Cult Affects Culture? (part 3)


“If you knew the Lord was returning tomorrow, how would that affect your passion for political and social issues?”

Actually, that is an important question the New Testament itself encourages us to ask. In I Cor. 7:31, the Apostle admonishes believers with the words, “let those who deal with the world deal as though they had no dealings with it. For the present form of this world is passing away.“ Paul is not suggesting an escapism that fails to care for the world beyond evangelism. But he certainly warns us to be careful where our passions lie; to remember when dealing with issues of this temporary age, whether politics, social issues, or even marriage ( as is the context of I Cor 7), that we remember that the Lord could return any time, and all that will really matter will be that which matters for eternity; salvation or judgment. I recently told my congregation that to be angry over a non-Christian’s politics is like finding out your neighbor has prostate cancer and only two weeks to live, and then coming home and complaining to your wife that your neighbor with cancer is not taking care of his lawn like he should.

I would contend that in the face of transformationionalists’ constant accusation of escapism and gnosticism directed at A-mils, A-mil’s have become overly timid in declaring the possibility of the Lord’s return at any time. Yes, it doesn’t help that extreme dispensationalists misuse Revelation to turn the Second Coming into a religious side show of who can match the current news events to Revelation. And too often theonomists and post-mils pull out the “dispy” accusation when we proclaim the potential immediacy of the Lord’s return, again causing us to shrink back. We even have a new comfort phrase, “optimistic a-mil” to assure transformationalists that we are not the extreme escapists of their caricatures.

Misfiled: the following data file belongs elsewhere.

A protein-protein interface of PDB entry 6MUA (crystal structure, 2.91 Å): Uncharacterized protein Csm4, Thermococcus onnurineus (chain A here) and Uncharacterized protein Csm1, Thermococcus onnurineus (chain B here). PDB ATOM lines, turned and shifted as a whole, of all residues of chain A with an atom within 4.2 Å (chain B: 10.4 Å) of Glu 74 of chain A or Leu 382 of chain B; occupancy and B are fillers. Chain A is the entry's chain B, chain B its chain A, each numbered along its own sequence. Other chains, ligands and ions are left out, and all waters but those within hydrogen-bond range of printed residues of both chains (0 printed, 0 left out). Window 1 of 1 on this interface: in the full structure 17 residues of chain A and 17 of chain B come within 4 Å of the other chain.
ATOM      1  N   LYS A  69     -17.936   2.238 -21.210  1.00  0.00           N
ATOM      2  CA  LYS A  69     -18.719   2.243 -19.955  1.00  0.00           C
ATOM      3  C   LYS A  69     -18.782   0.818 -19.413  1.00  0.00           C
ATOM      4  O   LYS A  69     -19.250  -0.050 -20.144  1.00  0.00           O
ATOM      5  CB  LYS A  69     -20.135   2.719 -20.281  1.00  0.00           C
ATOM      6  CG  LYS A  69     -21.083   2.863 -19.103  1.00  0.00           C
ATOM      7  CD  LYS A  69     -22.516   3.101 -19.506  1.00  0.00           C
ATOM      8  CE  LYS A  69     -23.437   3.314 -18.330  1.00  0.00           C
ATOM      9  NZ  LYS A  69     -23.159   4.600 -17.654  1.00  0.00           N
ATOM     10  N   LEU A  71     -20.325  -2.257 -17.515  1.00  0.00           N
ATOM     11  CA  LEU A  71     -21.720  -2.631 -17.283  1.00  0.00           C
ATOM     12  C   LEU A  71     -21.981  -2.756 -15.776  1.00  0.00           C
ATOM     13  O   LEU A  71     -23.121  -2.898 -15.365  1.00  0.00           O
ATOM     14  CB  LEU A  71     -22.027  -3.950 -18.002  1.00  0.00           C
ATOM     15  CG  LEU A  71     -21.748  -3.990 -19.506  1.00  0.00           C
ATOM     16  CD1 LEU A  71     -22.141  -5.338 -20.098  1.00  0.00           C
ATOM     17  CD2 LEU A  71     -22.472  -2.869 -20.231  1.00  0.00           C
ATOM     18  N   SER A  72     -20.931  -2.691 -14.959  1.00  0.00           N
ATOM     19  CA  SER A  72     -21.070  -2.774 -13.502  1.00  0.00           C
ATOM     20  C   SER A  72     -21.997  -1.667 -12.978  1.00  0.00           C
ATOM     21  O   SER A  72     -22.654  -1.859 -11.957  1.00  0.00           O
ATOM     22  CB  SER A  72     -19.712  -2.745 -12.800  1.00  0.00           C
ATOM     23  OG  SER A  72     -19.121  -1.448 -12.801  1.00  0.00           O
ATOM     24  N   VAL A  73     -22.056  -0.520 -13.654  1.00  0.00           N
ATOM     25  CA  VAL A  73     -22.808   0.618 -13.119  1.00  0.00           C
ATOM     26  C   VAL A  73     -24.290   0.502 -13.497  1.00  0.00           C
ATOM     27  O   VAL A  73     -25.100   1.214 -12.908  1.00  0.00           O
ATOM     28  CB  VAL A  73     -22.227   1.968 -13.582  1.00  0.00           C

But the New Testament many times over directs us to consider our use and passion for this world in light of the impending return of the Lord (Matt 24:44, James 5:9, Rev. 20:20 to name just a few). A-mils need to recover their backbones in the face of post mil theonomy, which assures us confidently that the Lord *cannot* return until they see their dreams of a Christianized world fulfilled. We must boldly proclaim that the Lord may tarry one thousand years, or he may return tomorrow. But let the reality of his potential return temper your passions for the things of man’s passing kingdom, compared to the things of Christ’s eternal kingdom.

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One Response to Cult Affects Culture? (part 3)

  1. Zrim says:

    When you think of it, the post mil notion that Jesus can’t come back until everything is clean and tidy seems more like a slouching toward Gnosticism. If his first visitation required no santitation then why would his second?

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